Taxi to Ricky's. Sit upstairs in Creelers and rad "The Scotsman" until Mona and Mike arrive. John Calder arrives and I introduce him to Mike and Mona. Mike announces that he and John met in 1962 when Mike played host to Norman Mailer at our "Writers' Conference". We ask John to join us, but he is expecting someone and politely refuses. Timothy Clifford arrives with two attractive women and they sit at a table next to ours. Introductions all around and the wo tables are pushed together. Michael is a member of the National Gallery Board of Trustees. Suddenly our intimate lunch has become a big affair.

Then Ricky arrives. He soon succeeds in getting us to go downstairs to see a Bulgarian troup perform. Five semi-nude women chant to a bagpipe drone. They make bizarre movements and I am not at all sure what it is supposed to mean. Their faces are covered in a white chalk substance. Just before I agreed to go down to see them, I asked Ricky the running time and he reported 35 minutes. Since it had already started when we arrived, I did not expect to stay very long to see the finale. Needless to say, it was longer than 35 minutes.

In the afternoon see a Russian film and a Latvian/Australian co-production.

Taxi to Ann and Chris Thompson. We taxi to the City Chambers for the reception.

omehow or other I get talked into going to the Public Baths behind James Thins to see a company from The Ukraine perform.

Very late go to Rupert's party.


Thursday, 25th: Bus to Waverly Station and book a 7pm train to London. Lunch at Creelers with Mona Shea and a friend of hers from North Berick. Later sit briefly with a fellow who says he invested $30,000 in the original "Oliver" production in the West End and earned millions from it.

A bunch of us attend Bob Shure's play in the afternoon. It's a two-hander and Bob plays the fellow. He does a good job. He still has a delightful ear.

Sit with Richard Covington in Creelers and we alk about the Edinburgh Festival and its evolution over the years. he is doing an article for the "Smithonian Magazine". (Later the magazine arrives and he has written a lovely article.)Walk to Waverly and change my booking to tomorrow at 6.30am. Walk to Jeffrey Street and visit with Gavin Wolfe Murray.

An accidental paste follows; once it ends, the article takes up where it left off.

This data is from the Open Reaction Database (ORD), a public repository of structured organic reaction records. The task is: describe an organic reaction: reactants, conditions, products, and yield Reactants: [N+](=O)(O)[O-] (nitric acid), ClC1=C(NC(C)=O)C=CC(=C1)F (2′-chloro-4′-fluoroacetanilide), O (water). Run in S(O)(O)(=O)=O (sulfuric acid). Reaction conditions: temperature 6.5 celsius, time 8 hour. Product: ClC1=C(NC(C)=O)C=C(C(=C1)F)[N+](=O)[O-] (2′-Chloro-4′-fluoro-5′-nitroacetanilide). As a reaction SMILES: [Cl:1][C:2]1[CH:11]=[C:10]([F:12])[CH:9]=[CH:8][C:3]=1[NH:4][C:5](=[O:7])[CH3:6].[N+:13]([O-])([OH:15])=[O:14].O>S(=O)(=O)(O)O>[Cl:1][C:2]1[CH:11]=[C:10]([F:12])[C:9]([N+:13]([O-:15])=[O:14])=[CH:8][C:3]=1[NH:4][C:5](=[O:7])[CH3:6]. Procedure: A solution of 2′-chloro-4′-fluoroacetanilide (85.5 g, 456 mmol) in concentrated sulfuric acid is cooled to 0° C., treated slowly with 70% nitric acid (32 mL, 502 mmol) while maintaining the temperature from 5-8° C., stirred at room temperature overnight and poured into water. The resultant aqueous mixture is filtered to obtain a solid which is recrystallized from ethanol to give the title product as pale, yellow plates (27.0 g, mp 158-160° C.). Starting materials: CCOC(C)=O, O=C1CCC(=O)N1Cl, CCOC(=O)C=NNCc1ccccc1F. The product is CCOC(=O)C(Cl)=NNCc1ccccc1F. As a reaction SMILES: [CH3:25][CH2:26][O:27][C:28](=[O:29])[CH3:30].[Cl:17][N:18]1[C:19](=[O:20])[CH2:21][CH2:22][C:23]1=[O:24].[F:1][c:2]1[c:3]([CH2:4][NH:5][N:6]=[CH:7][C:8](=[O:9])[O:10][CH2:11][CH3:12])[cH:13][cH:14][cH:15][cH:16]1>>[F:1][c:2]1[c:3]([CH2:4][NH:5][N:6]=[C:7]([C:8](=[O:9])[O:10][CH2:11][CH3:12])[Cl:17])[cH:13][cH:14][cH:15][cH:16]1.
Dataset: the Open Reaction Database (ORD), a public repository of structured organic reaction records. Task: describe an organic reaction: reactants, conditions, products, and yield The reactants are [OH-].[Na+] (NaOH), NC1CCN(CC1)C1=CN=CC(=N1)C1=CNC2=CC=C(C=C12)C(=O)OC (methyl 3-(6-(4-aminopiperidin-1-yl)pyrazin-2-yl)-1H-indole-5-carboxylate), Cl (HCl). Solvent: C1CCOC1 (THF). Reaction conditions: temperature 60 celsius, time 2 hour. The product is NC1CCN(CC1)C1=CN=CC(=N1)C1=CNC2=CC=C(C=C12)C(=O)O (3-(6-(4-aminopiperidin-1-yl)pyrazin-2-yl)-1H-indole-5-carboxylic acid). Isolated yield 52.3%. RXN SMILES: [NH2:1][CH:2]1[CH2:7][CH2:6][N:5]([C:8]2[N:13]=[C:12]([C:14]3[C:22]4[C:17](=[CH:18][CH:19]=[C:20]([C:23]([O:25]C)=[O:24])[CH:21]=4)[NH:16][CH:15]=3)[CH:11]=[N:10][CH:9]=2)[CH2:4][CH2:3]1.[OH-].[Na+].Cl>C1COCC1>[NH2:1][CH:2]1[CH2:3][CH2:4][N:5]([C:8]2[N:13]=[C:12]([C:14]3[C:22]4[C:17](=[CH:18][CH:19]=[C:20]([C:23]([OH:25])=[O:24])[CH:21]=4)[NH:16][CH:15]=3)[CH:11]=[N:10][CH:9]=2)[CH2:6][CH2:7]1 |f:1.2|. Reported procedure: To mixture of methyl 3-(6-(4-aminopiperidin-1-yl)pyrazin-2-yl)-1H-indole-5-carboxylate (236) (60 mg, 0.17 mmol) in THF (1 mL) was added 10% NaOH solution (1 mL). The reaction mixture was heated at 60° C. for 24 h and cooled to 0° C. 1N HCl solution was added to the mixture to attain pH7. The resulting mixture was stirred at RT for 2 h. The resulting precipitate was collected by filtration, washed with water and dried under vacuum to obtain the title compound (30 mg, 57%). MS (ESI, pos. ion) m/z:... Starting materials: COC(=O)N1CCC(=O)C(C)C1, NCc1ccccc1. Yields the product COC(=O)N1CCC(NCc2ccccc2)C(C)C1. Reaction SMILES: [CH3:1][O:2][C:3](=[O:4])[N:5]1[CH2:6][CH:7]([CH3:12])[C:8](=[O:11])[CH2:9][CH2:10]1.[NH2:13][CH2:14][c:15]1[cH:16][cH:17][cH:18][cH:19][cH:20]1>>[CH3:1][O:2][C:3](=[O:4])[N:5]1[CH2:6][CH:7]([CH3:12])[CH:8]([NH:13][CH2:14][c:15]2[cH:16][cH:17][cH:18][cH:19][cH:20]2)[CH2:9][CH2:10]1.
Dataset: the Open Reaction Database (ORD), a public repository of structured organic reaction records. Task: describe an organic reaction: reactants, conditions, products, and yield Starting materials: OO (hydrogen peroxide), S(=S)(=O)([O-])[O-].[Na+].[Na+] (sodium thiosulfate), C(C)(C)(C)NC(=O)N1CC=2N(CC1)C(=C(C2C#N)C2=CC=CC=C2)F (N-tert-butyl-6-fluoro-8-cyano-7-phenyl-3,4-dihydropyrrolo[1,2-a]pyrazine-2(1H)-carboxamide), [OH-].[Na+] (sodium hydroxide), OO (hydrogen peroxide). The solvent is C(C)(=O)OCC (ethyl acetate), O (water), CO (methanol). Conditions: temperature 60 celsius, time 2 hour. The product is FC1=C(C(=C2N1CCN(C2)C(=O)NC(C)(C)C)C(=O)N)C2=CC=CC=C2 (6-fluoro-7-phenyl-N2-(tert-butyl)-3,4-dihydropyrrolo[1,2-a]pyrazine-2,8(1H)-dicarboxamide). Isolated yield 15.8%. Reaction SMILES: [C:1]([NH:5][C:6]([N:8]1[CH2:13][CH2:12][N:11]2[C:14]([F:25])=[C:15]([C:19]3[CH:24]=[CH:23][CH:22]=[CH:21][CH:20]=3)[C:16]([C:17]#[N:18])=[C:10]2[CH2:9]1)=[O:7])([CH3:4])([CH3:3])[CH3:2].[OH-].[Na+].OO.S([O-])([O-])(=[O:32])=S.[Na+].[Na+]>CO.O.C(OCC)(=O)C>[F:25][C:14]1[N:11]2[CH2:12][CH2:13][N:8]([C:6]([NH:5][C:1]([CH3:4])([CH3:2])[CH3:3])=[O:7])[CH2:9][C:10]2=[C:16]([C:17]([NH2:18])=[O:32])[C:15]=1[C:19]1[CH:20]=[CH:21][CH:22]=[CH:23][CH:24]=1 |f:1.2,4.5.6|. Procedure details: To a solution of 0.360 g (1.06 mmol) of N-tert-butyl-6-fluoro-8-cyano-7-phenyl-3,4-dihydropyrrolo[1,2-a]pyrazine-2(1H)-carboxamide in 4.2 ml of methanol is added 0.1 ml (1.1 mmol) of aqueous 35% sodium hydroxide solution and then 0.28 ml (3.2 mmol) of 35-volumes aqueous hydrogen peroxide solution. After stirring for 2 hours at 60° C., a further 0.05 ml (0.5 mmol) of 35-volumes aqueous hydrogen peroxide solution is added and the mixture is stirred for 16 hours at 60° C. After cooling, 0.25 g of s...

Taxi to Traverse and pick up a press ticket for "Superman". Discover that Rainer Kolmel also is attending. And a pretty blonde friend of Yves Pommerance who comes up to me and introduces herself. It is a superb production!

Drink in the bar afterwards with rainer and Aaron Thomas.

Frances Anderson has invited me to a party in Charlotte Square, but for some bizarre reason I go to Demarco's to see a dance company from Paris perform. They are excellent. One of the dancers in the company pulls me out of the audience to dance with her. We dance well together. Effie takes photographs.

Later Ricky tells me that he has been offered the position of official historian of the festival.

See Herzmark and Eric having dinner in Creelers. Also Jacqueline who tells me she loved Ennio Marchetto.

I go downstairs to hear a singer from Poland perform.

Then drinks with Tom Morris and his associates.

Friday, 26th: Manage to sleep a few hours from 2am to 5am. Call a taxi and am at Waverly by 5.30. Talk with two kids from Berlin. Buy some orange juice and short bread. Read and sleep all the way to London. The train is late because of a stalled train ahead of us blocks the tracks.

No more notes. I stay with Elsie Donald, have lunch with Paul G, and dinner with Elsie and her friend, Louisa Service. And late night drinks with Chrissy Iley.

Fly to Paris. Two days later fly to USA.



Jim Haynes
August 1994 - January 1995

Atelier A-2,
83 rue de la tombe Issoire,
75014 Paris